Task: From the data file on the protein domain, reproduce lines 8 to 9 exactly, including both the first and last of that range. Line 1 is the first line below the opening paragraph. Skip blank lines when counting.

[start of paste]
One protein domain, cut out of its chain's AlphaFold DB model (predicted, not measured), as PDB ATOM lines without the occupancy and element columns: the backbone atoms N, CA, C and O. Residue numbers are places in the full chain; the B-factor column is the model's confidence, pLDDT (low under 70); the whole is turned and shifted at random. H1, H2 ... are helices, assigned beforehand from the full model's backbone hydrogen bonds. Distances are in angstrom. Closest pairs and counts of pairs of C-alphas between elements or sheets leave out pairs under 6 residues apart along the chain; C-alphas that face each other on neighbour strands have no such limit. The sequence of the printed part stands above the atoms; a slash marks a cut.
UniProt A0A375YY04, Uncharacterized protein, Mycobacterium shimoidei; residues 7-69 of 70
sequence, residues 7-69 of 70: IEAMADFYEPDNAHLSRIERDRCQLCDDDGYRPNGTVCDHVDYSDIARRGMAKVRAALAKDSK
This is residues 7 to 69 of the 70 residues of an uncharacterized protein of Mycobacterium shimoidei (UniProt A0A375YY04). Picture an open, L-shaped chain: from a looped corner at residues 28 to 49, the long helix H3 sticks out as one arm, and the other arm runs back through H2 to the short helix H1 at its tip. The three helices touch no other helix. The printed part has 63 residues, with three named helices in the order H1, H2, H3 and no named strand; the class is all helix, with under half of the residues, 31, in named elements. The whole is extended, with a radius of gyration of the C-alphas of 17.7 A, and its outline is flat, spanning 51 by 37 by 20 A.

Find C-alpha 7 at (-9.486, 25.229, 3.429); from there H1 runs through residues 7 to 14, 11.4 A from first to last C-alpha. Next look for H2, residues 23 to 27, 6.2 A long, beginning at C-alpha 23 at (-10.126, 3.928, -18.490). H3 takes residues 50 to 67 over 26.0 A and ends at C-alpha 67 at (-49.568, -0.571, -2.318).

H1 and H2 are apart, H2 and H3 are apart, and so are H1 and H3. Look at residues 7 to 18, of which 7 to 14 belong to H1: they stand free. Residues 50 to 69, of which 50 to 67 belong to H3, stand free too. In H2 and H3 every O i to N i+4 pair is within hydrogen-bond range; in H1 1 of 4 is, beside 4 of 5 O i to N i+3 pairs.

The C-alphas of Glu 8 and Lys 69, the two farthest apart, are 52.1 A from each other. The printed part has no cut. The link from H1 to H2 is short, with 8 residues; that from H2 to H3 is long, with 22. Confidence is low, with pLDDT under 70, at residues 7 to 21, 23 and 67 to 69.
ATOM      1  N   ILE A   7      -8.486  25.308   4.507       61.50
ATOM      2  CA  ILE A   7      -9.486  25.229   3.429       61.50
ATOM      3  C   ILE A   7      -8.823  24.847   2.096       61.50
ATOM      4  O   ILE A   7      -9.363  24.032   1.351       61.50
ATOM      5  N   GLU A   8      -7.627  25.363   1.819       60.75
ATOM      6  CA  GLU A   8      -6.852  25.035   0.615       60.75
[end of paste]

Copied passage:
ATOM      2  CA  ILE A   7      -9.486  25.229   3.429       61.50
ATOM      3  C   ILE A   7      -8.823  24.847   2.096       61.50